Journalists in Tajikistan could be fined for using ‘incomprehensible’ words

The move comes in a long line of measures taken by the Tajik government to protect the country's national identity.

By: Express Web Desk | New Delhi | Published: August 4, 2016 10:06 pm
tajikistan journalist fine, strange bans, strange fines, tajik culture, tajikistan, odd news “There are cases when journalists use as many as 10 words in one day that the simple reader, viewer or listener cannot comprehend,” said Gavhar Sharifzoda, the head of state language committee. (Source: Thinkstock Images)

If Shakespeare were a journalist in Tajikistan right now, he’d most likely be in very big trouble. Because, let’s face it, there are a LOT of words in his plays that would confound you… and that, according to news reports, is a finable offence in the central Asian state.

Reportedly, the Tajik government will start fining journalists who are caught using incomprehensible words in their writings. “There are cases when journalists use as many as 10 words in one day that the simple reader, viewer or listener cannot comprehend,” said Gavhar Sharifzoda, the head of state language committee, in comments carried by Russia’s Interfax news service, and then reported by The Guardian.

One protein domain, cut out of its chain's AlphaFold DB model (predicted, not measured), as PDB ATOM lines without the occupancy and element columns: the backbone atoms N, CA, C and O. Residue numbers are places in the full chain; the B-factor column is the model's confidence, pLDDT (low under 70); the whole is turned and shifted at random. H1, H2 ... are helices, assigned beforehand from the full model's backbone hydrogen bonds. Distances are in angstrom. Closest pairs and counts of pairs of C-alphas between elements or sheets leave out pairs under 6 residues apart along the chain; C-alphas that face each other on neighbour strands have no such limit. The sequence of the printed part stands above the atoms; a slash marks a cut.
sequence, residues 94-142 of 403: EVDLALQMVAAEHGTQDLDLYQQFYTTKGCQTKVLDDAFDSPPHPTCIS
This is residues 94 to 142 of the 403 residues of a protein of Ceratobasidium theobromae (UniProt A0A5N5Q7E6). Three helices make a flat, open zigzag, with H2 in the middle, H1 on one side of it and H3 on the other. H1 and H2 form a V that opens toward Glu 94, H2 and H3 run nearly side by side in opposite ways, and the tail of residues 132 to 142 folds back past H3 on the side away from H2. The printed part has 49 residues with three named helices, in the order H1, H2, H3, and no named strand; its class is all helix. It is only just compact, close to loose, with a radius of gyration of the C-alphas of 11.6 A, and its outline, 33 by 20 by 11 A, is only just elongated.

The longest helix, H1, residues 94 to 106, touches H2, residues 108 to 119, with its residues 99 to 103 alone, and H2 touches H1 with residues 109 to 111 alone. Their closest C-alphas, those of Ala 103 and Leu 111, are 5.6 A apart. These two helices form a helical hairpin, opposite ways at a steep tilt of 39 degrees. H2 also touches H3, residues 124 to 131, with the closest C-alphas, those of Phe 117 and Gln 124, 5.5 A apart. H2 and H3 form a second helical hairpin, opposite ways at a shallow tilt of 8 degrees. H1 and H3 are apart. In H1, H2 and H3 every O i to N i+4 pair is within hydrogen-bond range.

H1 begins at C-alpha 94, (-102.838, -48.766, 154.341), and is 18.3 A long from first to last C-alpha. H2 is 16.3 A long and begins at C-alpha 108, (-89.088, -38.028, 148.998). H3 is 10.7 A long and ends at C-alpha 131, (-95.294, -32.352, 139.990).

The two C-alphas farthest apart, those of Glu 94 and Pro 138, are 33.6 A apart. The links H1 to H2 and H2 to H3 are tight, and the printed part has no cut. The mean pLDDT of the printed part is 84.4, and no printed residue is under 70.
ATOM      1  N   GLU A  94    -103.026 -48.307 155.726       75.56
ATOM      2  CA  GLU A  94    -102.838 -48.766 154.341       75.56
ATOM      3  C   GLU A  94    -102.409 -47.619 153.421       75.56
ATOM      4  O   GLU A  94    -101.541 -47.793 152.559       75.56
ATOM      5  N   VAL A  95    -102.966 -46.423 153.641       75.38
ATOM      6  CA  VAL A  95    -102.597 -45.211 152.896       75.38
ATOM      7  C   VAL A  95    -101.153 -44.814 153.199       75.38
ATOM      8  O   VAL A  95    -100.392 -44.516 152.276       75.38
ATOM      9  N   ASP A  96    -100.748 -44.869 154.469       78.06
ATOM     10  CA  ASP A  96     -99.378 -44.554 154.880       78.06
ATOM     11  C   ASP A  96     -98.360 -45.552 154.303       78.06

“This grossly violates the norms of state language.”

The move, apparently, comes in a bid by the Tajikistan government to give a boost to the Tajik language. Much like other countries across the world, the Tajik language is also being influenced by the encroachment of Farsi and Dari, which are spoken in Iran and neighbouring Afghanistan respectively. According to various Russian news sites, the ban on ‘incomprehensible’ words is basically meant for the imported Farsi words.

The attempt to save the local language has been on for quite a while. In 2009, the country’s veteran president Emomali Rahmon made Tajik the sole language. Thus, ending the use of Russian for any official purpose. It has long since been trying to defend its national identity from “what are seen as unhelpful foreign influences”, says the Guardian report.

Other measures to protect and save its culture and identity have included the banning of Russia’s version of Father Christmas and opting for non-Tajik names for newborns. According to an AFP report, reports of bans on the sale of Islamic clothing in certain cities and forced beard shavings by police in the secular country are also widespread.

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